Raw data (for example the recorded NMR signal or calculated molecular orbitals) isonly a subset of all the scientific data generated from an experiment or computersimulation. This acquired data gets processed and analyzed with a barrage of toolsto extract the important observables, i.e. derived data, and help create thescientific interpretation. This derived data is most likely stored in theresearcher’s notebooks and sometimes forms part of scientific publications andpresentations, but it rarely gets used to annotate the raw data. Observables are thecommon language at which computational chemistry and experimental communitiesinteract, and these should be accessible as part of the scientific dialogue to makeavailable data useful to the scientific community at large.

A key challenge is the need to remove technical barriers to access scientific data,and common data formats play a key role in this respect. In the experimentalcommunity raw data is often stored in a standardized format once it has beenacquired (e.g. NeXus [5] or Scientific Data Exchange [6] using HDF5 [7]), lightly annotated with details of the experiment itself. While theexperimental community has been working to develop and deploy data standards, thisis less true in the computational chemistry community.

Historically, complete data sets from computer simulations, including input and allgenerated ASCII and binary output data files, have not been made widely available.These files are not generally stored in accessible data repositories or included assupplements with publications. Within computational chemistry and materials sciencethere are multiple efforts to make a limited set of calculated observables availableto the broader community. Examples include the Materials Project at MIT [8], CatApp at Stanford [9] the Computational Results Database at Washington State University [10] and the Computational Chemistry Comparison and Benchmark Database at theNational Institute of Standards and Technology (NIST) [11]. The latter also links the information to the available experimental dataavailable at NIST. Each of these efforts provides easy access to commonly usedobservables using diverse and non-standard data formats, but often with incompletescientific data sets or lacking the important meta-data.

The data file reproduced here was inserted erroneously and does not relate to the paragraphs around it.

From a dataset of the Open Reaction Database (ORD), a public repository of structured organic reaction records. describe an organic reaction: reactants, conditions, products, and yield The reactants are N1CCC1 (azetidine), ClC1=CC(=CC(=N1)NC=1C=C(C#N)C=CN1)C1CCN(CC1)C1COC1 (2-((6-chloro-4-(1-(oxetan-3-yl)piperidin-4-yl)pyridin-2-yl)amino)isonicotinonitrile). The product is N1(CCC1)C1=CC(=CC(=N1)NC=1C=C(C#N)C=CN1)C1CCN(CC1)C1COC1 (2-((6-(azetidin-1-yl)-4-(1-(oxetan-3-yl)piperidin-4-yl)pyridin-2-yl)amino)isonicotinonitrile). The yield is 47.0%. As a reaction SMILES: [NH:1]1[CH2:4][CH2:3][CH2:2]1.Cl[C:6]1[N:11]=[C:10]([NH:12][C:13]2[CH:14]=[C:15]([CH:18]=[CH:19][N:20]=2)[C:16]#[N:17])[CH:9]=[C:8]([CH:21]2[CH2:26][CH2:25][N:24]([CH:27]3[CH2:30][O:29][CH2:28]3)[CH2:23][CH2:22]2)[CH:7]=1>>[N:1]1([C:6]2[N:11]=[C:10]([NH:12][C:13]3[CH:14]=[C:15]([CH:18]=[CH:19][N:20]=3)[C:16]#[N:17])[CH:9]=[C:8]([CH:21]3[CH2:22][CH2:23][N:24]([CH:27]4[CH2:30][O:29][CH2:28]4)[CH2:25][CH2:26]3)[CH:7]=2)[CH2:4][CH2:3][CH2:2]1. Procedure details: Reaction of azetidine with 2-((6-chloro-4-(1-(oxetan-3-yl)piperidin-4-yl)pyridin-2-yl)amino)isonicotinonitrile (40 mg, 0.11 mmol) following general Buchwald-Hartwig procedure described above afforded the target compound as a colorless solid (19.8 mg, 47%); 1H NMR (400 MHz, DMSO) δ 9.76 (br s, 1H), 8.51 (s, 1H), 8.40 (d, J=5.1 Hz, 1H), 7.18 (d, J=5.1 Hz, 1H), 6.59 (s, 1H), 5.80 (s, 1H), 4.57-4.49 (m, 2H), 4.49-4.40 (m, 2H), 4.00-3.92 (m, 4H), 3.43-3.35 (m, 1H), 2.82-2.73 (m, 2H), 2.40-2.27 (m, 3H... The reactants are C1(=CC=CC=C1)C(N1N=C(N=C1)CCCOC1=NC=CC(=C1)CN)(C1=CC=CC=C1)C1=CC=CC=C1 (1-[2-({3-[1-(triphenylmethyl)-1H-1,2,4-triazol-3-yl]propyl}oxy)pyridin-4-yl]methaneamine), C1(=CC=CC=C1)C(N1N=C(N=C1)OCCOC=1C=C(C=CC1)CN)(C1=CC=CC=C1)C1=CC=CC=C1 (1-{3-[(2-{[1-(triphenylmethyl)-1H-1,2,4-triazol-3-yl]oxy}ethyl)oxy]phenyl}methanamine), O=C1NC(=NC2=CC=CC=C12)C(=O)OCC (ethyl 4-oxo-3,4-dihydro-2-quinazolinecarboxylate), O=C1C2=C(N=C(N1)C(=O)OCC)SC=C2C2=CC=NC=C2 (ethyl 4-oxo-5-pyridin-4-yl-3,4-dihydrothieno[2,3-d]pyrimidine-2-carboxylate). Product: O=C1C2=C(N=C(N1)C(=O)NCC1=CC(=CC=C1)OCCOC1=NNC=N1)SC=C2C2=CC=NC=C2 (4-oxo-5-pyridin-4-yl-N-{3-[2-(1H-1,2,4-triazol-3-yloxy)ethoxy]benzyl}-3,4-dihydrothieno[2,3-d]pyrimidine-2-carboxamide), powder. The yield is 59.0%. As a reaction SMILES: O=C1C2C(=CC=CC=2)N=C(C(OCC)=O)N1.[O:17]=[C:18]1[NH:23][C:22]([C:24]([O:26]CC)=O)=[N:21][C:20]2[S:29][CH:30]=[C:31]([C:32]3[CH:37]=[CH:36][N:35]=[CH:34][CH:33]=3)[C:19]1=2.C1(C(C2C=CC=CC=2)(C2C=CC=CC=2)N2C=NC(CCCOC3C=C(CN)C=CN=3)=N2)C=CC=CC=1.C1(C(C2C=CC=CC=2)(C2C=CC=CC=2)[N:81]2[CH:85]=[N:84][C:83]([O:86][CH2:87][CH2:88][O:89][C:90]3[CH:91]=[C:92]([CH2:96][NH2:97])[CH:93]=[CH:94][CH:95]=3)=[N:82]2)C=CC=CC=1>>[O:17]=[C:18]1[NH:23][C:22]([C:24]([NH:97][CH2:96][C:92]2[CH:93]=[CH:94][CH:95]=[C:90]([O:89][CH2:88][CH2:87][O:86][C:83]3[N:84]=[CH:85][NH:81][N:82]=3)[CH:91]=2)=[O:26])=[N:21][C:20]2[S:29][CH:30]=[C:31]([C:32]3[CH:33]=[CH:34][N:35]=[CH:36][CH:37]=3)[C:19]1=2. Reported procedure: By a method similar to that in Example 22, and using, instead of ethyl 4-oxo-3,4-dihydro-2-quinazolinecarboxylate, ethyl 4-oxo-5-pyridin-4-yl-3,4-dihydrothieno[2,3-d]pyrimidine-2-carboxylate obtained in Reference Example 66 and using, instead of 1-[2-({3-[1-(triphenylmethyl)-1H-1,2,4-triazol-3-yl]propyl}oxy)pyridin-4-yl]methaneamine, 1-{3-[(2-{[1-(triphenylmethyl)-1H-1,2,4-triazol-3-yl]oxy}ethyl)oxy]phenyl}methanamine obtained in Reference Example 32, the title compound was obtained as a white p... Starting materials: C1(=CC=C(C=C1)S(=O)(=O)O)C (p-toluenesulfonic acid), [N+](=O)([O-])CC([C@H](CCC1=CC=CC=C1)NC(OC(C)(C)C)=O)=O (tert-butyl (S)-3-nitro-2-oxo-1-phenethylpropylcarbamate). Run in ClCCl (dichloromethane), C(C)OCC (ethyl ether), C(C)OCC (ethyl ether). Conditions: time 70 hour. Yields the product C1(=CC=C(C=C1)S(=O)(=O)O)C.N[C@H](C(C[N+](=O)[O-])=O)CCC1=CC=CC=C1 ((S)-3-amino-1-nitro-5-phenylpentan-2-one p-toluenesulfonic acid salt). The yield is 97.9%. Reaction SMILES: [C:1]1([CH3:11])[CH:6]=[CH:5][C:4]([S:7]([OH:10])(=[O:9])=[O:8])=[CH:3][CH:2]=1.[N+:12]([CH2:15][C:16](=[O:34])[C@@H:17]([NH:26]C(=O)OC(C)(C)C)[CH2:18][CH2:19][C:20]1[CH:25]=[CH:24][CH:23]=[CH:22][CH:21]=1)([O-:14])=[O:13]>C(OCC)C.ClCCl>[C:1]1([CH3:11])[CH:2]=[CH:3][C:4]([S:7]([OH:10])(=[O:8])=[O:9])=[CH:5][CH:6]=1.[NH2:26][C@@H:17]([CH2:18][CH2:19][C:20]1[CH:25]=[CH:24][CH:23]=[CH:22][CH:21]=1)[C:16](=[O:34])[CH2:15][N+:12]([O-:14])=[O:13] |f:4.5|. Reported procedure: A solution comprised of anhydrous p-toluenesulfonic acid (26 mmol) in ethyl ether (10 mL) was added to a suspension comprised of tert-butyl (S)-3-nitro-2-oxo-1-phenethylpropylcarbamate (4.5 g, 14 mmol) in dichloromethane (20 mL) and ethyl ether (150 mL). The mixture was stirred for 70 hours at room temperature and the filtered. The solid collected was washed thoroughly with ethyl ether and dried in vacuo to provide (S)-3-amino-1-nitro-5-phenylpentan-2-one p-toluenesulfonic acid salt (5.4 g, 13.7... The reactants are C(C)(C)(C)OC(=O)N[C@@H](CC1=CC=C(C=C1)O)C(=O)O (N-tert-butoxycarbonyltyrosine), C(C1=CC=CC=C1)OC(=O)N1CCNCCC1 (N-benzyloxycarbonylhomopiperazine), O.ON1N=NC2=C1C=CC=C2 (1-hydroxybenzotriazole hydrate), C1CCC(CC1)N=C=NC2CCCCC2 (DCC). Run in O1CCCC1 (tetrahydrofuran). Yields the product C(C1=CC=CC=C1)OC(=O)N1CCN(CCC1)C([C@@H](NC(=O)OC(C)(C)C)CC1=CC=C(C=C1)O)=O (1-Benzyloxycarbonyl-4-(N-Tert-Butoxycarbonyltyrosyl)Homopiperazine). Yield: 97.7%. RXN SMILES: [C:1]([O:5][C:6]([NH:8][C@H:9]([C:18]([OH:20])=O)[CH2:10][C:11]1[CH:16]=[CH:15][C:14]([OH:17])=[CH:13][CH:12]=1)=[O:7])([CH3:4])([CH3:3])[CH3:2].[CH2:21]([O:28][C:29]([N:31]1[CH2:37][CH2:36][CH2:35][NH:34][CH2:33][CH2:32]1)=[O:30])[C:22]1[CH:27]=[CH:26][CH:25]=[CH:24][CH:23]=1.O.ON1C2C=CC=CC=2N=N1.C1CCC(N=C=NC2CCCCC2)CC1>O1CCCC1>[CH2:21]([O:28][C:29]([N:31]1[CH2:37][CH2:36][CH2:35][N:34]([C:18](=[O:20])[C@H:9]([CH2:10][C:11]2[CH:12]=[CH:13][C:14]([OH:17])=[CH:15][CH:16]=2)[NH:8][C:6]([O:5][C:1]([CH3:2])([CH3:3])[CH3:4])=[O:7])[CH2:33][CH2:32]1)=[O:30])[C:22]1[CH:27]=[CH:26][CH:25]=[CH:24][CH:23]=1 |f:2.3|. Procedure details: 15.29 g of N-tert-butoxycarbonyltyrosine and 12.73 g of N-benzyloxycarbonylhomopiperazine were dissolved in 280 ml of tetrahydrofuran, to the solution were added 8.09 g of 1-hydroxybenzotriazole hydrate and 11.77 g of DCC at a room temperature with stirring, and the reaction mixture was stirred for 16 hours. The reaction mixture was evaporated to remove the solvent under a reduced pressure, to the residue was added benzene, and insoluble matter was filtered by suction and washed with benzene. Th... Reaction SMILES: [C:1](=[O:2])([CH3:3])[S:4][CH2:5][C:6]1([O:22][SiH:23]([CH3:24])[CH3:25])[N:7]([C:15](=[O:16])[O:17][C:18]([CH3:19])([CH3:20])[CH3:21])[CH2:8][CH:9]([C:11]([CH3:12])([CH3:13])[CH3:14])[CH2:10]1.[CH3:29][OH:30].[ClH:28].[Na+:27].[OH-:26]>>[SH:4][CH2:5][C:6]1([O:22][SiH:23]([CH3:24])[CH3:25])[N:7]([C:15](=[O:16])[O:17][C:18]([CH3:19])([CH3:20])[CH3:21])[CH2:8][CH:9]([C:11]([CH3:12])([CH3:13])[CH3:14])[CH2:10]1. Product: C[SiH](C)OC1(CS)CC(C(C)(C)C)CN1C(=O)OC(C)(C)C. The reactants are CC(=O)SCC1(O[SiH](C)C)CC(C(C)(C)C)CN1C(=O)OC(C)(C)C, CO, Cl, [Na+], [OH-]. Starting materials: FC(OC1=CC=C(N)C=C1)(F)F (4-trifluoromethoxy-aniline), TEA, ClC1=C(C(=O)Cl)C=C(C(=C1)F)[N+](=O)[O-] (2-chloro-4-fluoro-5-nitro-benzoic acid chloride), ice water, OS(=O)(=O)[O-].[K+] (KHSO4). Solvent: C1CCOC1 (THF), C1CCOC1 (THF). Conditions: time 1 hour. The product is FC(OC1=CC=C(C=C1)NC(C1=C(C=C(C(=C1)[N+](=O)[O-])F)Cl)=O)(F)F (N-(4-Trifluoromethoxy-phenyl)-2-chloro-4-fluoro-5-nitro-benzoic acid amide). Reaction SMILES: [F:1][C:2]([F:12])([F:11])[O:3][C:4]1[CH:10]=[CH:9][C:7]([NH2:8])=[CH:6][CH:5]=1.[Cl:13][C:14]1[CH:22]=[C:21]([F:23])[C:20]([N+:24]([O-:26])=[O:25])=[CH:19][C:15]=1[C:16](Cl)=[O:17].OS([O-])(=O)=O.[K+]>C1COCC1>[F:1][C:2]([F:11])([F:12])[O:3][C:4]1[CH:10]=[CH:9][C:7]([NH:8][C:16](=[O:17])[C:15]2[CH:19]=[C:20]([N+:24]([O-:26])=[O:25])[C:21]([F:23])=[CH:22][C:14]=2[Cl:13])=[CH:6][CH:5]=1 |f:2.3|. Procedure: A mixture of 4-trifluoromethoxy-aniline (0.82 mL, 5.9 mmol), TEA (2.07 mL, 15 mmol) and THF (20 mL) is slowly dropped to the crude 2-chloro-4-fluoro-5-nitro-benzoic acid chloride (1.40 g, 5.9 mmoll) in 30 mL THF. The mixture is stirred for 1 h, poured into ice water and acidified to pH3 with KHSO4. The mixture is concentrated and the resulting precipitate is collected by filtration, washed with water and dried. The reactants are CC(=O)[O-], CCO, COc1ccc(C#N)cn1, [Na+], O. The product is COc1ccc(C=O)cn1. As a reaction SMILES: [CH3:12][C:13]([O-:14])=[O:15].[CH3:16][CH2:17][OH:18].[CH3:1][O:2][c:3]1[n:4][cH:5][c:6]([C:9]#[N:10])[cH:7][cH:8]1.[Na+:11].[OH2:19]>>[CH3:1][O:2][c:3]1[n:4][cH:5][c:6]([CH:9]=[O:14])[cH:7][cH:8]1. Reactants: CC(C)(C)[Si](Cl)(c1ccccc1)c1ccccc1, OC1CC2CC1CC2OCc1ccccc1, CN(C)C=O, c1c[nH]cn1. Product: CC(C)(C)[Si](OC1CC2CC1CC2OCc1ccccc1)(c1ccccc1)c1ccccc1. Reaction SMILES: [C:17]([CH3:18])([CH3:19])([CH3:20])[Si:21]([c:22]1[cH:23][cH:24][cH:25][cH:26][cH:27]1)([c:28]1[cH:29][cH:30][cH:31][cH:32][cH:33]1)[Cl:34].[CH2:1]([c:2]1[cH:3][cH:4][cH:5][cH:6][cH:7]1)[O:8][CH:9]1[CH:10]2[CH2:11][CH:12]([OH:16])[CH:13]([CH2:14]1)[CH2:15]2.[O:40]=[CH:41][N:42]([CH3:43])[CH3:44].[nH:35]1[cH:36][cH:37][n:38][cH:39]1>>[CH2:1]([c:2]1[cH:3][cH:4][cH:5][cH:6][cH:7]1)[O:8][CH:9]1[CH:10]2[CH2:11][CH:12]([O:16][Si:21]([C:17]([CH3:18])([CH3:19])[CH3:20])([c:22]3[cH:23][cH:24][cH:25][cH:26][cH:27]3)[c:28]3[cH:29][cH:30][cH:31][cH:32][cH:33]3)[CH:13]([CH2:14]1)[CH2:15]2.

The key to effective integration, mining, reuse, and visualization of diverse datasources is to work within standardized and semantically rich data formats. Themyriad of simulation data also stifles advances in the development of open-sourcedata mining/search tools and visualization tools (such as Avogadro [12]) due to the significant efforts to develop and maintain translationinfrastructures for all the data formats. A good example of standardization is theCrystallographic Information Framework, which includes the widely usedCrystallographic Information File (CIF) [13] maintained by the International Union of Crystallography (IUCr).Naturally, many of the more recent efforts to develop standardised data formats havemade use of the extensible markup language (XML) to define the format. The variousXML standards provide a widely implemented framework for defining the basic syntaxof data files, mechanisms for specifying the permitted structure and content of suchfiles and common approaches to reading, writing, manipulating, normalising andvalidating standardised documents. These standards and tools enormously simplify thetask of designing and deploying sharable data formats. Some relevant examplesinclude the work of Gygi and co-workers, who developed a rudimentary XML-basedstandard for the interchange of simulation data [14] that is used in their framework for the validation and verification ofelectronic structure codes, called ESTEST [15]. Researchers at NIST led an effort to develop an XML standard for theinterchange of materials information (MatML) [16].